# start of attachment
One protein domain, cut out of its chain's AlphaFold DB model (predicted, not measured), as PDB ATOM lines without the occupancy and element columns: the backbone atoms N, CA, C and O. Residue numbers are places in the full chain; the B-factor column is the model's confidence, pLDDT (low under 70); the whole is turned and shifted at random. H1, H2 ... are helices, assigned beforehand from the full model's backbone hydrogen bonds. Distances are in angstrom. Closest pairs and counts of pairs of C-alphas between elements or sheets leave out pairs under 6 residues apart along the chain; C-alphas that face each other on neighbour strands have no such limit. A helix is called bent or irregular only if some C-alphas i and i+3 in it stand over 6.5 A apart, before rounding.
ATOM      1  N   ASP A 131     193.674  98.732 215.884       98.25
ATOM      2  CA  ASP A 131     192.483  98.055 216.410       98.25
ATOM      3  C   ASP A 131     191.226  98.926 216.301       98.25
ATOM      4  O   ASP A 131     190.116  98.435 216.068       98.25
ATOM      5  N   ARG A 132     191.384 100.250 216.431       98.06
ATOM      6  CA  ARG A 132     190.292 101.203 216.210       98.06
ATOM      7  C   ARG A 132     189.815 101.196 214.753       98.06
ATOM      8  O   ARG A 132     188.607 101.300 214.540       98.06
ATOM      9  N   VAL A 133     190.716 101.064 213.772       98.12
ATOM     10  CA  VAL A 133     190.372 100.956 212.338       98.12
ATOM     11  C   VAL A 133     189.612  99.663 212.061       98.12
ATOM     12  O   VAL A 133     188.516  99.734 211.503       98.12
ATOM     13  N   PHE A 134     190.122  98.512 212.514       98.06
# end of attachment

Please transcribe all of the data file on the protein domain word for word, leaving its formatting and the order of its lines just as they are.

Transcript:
One protein domain, cut out of its chain's AlphaFold DB model (predicted, not measured), as PDB ATOM lines without the occupancy and element columns: the backbone atoms N, CA, C and O. Residue numbers are places in the full chain; the B-factor column is the model's confidence, pLDDT (low under 70); the whole is turned and shifted at random. H1, H2 ... are helices, assigned beforehand from the full model's backbone hydrogen bonds. Distances are in angstrom. Closest pairs and counts of pairs of C-alphas between elements or sheets leave out pairs under 6 residues apart along the chain; C-alphas that face each other on neighbour strands have no such limit. A helix is called bent or irregular only if some C-alphas i and i+3 in it stand over 6.5 A apart, before rounding.
ATOM      1  N   ASP A 131     193.674  98.732 215.884       98.25
ATOM      2  CA  ASP A 131     192.483  98.055 216.410       98.25
ATOM      3  C   ASP A 131     191.226  98.926 216.301       98.25
ATOM      4  O   ASP A 131     190.116  98.435 216.068       98.25
ATOM      5  N   ARG A 132     191.384 100.250 216.431       98.06
ATOM      6  CA  ARG A 132     190.292 101.203 216.210       98.06
ATOM      7  C   ARG A 132     189.815 101.196 214.753       98.06
ATOM      8  O   ARG A 132     188.607 101.300 214.540       98.06
ATOM      9  N   VAL A 133     190.716 101.064 213.772       98.12
ATOM     10  CA  VAL A 133     190.372 100.956 212.338       98.12
ATOM     11  C   VAL A 133     189.612  99.663 212.061       98.12
ATOM     12  O   VAL A 133     188.516  99.734 211.503       98.12
ATOM     13  N   PHE A 134     190.122  98.512 212.514       98.06